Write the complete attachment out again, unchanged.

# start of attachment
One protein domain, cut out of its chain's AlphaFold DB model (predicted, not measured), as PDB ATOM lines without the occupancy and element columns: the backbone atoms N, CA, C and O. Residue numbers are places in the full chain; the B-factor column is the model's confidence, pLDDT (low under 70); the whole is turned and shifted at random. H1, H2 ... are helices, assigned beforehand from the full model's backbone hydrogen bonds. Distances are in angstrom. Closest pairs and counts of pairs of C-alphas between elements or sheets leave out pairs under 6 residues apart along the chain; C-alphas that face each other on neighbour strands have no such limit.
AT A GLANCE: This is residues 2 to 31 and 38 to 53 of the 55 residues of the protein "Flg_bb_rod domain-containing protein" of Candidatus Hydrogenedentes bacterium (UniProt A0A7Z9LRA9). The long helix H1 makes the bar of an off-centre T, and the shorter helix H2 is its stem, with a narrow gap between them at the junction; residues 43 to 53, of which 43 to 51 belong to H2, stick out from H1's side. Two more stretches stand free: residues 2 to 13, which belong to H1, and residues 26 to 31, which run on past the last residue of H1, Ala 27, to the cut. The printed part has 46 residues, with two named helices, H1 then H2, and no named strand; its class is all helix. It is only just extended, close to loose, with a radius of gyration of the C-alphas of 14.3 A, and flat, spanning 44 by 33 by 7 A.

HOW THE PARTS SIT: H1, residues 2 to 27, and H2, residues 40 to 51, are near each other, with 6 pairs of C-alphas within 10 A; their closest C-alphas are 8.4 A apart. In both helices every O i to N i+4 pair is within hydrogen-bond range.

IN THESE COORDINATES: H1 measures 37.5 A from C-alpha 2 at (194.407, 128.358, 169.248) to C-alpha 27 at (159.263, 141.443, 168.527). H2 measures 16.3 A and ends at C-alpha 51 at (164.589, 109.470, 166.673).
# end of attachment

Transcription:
One protein domain, cut out of its chain's AlphaFold DB model (predicted, not measured), as PDB ATOM lines without the occupancy and element columns: the backbone atoms N, CA, C and O. Residue numbers are places in the full chain; the B-factor column is the model's confidence, pLDDT (low under 70); the whole is turned and shifted at random. H1, H2 ... are helices, assigned beforehand from the full model's backbone hydrogen bonds. Distances are in angstrom. Closest pairs and counts of pairs of C-alphas between elements or sheets leave out pairs under 6 residues apart along the chain; C-alphas that face each other on neighbour strands have no such limit.
AT A GLANCE: This is residues 2 to 31 and 38 to 53 of the 55 residues of the protein "Flg_bb_rod domain-containing protein" of Candidatus Hydrogenedentes bacterium (UniProt A0A7Z9LRA9). The long helix H1 makes the bar of an off-centre T, and the shorter helix H2 is its stem, with a narrow gap between them at the junction; residues 43 to 53, of which 43 to 51 belong to H2, stick out from H1's side. Two more stretches stand free: residues 2 to 13, which belong to H1, and residues 26 to 31, which run on past the last residue of H1, Ala 27, to the cut. The printed part has 46 residues, with two named helices, H1 then H2, and no named strand; its class is all helix. It is only just extended, close to loose, with a radius of gyration of the C-alphas of 14.3 A, and flat, spanning 44 by 33 by 7 A.

HOW THE PARTS SIT: H1, residues 2 to 27, and H2, residues 40 to 51, are near each other, with 6 pairs of C-alphas within 10 A; their closest C-alphas are 8.4 A apart. In both helices every O i to N i+4 pair is within hydrogen-bond range.

IN THESE COORDINATES: H1 measures 37.5 A from C-alpha 2 at (194.407, 128.358, 169.248) to C-alpha 27 at (159.263, 141.443, 168.527). H2 measures 16.3 A and ends at C-alpha 51 at (164.589, 109.470, 166.673).